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Accessible Oceans: Exploring Ocean Data Through Sound

Building knowledge about effective design and use of auditory display for inclusive inquiry in ocean science

Why Sound?

Data Literacy heavily relies on visual learning tools, often excluding those with vision impairments or who have trouble interpreting visual information. Using sound to explore data will facilitate participation by these communities, increasing interest in STEM and data literacy.

Authentic Ocean Data

Authentic datasets, like those generated by ocean observatories and research activities, provide a wealth of information about the natural world but are often difficult to engage with for those without disciplinary expertise. By scaffolding authentic data to support sensemaking in leaners from a wide range of backgrounds and abilities, we aim to broaden participation in STEM and showcase to all audiences sonification as a way to perceive scientific information.

Data Sonification

Data sonification is for our ears what data visualization is for our eyes. Through mapping data to one or more parameters of sound with the intent of communicating aspects of scientific phenomena, sonification is an acknowledged method for sharing information. “Accessible Oceans” aims to develop auditory displays focused on data sonification for advancing data literacy in the sciences. We listen in to learn about our world.

Decorative. Figures collaborating and holding post-it notes

Co-design Process

To overcome barriers to perceiving, understanding, and interacting with authentic data, we must take an inclusive design approach to developing educational materials. We are undertaking a co-design process with oceanographers, educators of blind and visually impaired learners, and science communicators to understand the needs and priorities of multiple stakeholder groups. We draw on knowledge from the learning sciences and human-computer interaction to create interactions with ocean data that are accessible to learners of varying abilities and backgrounds.

Our Objectives

  • Inclusively design and pilot auditory display techniques (data sonification) to convey meaningful aspects of ocean science data.
  • Empirically evaluate and validate the feasibility of integrated auditory displays to promote data literacy in ILEs.
  • Establish best practices and guidelines for others to integrate sonifications into their own ILEs.
  • Lay the foundation for a larger research study focused on educational technology design and an innovative and immersive ocean literacy exhibit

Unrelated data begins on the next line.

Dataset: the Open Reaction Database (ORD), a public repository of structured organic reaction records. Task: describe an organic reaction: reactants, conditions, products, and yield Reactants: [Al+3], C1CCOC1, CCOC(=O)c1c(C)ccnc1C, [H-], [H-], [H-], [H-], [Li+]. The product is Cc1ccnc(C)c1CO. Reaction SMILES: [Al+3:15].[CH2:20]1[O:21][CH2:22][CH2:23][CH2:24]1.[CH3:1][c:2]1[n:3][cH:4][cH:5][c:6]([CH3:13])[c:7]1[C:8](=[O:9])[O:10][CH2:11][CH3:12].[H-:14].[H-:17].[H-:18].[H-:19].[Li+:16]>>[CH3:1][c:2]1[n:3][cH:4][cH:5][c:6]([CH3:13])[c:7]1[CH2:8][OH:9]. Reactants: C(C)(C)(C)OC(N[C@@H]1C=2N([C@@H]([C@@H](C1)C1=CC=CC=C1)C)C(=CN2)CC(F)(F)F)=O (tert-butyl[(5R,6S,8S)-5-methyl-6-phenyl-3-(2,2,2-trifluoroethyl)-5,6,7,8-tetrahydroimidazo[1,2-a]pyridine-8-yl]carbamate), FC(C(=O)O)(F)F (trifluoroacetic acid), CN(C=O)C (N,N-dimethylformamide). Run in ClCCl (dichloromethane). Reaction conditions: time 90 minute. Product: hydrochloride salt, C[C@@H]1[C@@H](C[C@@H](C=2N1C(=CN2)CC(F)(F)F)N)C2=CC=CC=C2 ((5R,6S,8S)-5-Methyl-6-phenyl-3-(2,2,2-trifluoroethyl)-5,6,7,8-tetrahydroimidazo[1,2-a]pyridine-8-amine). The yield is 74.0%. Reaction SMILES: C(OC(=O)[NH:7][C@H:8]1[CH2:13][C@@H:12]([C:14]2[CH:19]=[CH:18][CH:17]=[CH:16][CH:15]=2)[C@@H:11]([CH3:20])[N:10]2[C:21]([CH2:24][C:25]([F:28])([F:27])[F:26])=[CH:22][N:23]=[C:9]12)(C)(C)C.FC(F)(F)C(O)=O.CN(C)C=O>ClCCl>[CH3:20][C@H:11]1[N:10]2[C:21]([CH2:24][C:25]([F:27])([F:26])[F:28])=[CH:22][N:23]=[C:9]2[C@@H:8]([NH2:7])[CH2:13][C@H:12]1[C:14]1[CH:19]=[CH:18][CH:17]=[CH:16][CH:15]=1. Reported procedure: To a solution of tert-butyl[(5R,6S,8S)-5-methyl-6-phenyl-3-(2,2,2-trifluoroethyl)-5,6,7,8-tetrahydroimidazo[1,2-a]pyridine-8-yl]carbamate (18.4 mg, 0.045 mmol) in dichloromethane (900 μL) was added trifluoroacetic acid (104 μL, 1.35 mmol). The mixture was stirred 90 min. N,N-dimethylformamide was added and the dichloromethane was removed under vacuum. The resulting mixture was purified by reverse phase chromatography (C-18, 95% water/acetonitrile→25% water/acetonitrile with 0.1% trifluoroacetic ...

Below is a slider containing links and snippets from our latest three blog posts. There is a “previous” and “next” button in the slider to move between these posts. Click the title above to see all of our blog posts, or click on the links below to take you to one of our most recent blog posts.

Our Most Recent Posts

Accessible Oceans Featured on Ocean Observatories Initiative Website

By Jon Bellona | March 16, 2023

The Accessible Oceans project was featured on the Ocean Observatories Initiative website in March, 2023. The “Making the Ocean Accessible Through Sound” article includes interviews with Co-PI’s Amy as well as a few clips of our data sonifications. Check out the full article here – “Adding sound to science allows more people to experience…

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Accessible Oceans Featured in LA Times Article

By lsmith | February 7, 2023

The Accessible Oceans project was featured in an LA Times article February 3, 2023 “The Sounds of Science!” The article includes interviews with Co-PI’s Jon and Amy as well as a clip of one of our data sonifications. Several other sonification projects were also described in the article including the work of Carla Scaletti, one…

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Spearcons and the spectrum of speech comprehension…

By Jon Bellona | October 28, 2022

We are fortunate to have an amazing advisory board filled with diverse expertise in many sectors and who bring diverse lived experiences. On a recent advisory board meeting, I learned about a new term for how we use and define spearcons – an invited term called “nearcons.” To backup and provide context, a spearcon “is…

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